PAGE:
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The Savannah-Chatham Mental Health Court (MHC) is a voluntary five phase program for adults who have been charged with one or more criminal offenses in Chatham County, Georgia and who are having difficulty with serious and persistent mental health issues and, in some cases, substance use disorder. MHC is a judicially supervised program designed to hear cases involving individuals who have been diagnosed with a mental illness.

 MHC does not excuse offenders in their criminal responsibility, but rather ensures that non-violent offenders do no remain in jail longer simply because of a mental illness. The broad goal of the Court is to provide participants with the tools necessary to function at their highest possible level, which will ultimately reduce the number of law enforcement contacts and result in increased public safety.

MHC couples intensive treatment with enhanced supervision as an alternative to incarceration, where appropriate, by improving the communication between courts, community supervision and the behavioral health systems. This process involves frequent Court appearances, active participation from participant in his or her treatment plan, and random drug testing (if necessary). The MHC team is comprised of the Judge, Court staff, supervision officers, treatment counselors, and other professionals who work for and with the Defendant to ensure that he or she has all of the necessary resources for him or her to succeed in the program.

The MHC program is divided into five phases with specific tasks to be accomplished in order to transition to the next phase. Due to the nature of mental illness and/or substance use disorder, different participants requite different tools in order to recover and maintain a stable lifestyle; therefore, phase requirements may be modified when it is in the best interest of the participant. 

The Court makes certain that participants:

  • Have access to the recommended treatment/services
  • Engage in the treatment/services
  • Are held accountable when they do not comply with program requirements.

All MHC participants must:

-Attend regular court sessions

-attend increased probation appointments

-Participate in the recommended mental health and/or substance abuse treatment

-Remain compliant with medications

-Complete community service

-Pay fine and probation fees

-Abstain from alcohol and/or drugs, and submit to random but frequent urine screens

-Engage in employment or volunteer week (when deemed appropriate by the Court)



Mental Health Criteria

-Documented primary Axis I Serious and Persistent Mental Illness;

-With or without a Co-occurring Substance use disorder

Mental Health Criteria

-Adults aged seventeen or older; AND

-Offenders with pending, non-violent misdemeanor or felony charges(s) under the jurisdiction of Chatham County Recorder’s, Magistrate’s, State or Superior Courts; OR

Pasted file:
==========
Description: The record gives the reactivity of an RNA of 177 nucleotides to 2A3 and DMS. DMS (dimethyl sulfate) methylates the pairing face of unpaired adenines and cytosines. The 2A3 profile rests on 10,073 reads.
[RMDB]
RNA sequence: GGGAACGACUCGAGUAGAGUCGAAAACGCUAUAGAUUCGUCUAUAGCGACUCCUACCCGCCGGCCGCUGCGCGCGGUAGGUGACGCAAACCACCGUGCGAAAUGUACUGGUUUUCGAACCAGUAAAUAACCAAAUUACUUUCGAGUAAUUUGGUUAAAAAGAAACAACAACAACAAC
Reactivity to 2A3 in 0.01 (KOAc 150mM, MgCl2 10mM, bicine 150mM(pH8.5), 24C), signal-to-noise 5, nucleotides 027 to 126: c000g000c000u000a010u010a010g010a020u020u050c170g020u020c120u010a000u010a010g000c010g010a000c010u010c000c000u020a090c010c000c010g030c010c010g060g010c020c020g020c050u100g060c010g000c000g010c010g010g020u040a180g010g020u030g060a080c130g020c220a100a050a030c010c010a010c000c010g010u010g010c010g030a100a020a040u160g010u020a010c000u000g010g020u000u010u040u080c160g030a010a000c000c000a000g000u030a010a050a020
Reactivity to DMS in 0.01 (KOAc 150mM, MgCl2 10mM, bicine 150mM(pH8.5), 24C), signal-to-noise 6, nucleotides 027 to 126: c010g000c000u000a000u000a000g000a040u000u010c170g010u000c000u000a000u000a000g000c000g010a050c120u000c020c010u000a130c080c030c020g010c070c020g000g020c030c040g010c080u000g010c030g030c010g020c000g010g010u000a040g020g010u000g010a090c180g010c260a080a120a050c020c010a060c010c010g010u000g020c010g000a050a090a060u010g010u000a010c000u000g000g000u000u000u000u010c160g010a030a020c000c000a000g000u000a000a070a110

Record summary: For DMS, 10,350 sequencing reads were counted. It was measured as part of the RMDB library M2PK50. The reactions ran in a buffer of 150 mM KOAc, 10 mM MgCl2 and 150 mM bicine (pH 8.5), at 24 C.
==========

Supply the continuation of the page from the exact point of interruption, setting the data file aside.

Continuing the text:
-Offenders charged with felony and/or misdemeanor offenses and sentenced to a period of probation and who are currently in the probation revocation process.

Exclusion Criteria

-Current charge or previous conviction of any violent offense, including charges involving the use of a firearm or knife;

-Current charge or previous conviction of a sex crime;

- Current charge in any county other than Chatham County;

-Illegal Alien Status.



What is a Mental Health Court?

Mental Health Courts are judicially supervised programs designed to hear cases involved individuals who have been diagnosed with mental illness. These courts seek to address the underlying issues that lead to repeated involvement in the criminal justice system by compelling participants to address their mental illness while simultaneously serving a sentence.

Are Mental Health Courts “less harsh” then the traditional court process?

No. In fact, many would argue the contrary, Mental Health Courts generally mandate longer participation periods, increased court appearances and a greater level of supervision than the traditional court process. Additionally, participants are required to attend and participate in appropriate treatment programs, including substance abuse treatment if deemed necessary, pay probation fees and/or fines, complete community service and submit to periodic urine screens.





“The goal of a mental health court, and the vision locally from day one, is to level the playing field. The mental health court established accountability by treating the illness, sentencing appropriately and fairly in a timely manner, and requiring continued participation in treatment, which reduces recidivism.”

-The Honorable Penny Haas Freesemann

Chief Judge, Chatham County Superior Court

For more information about Mental Health, please contact:

Steve Brown
Mental Health Manager

133 Montgomery St.
Room 616
Savannah, GA 31401

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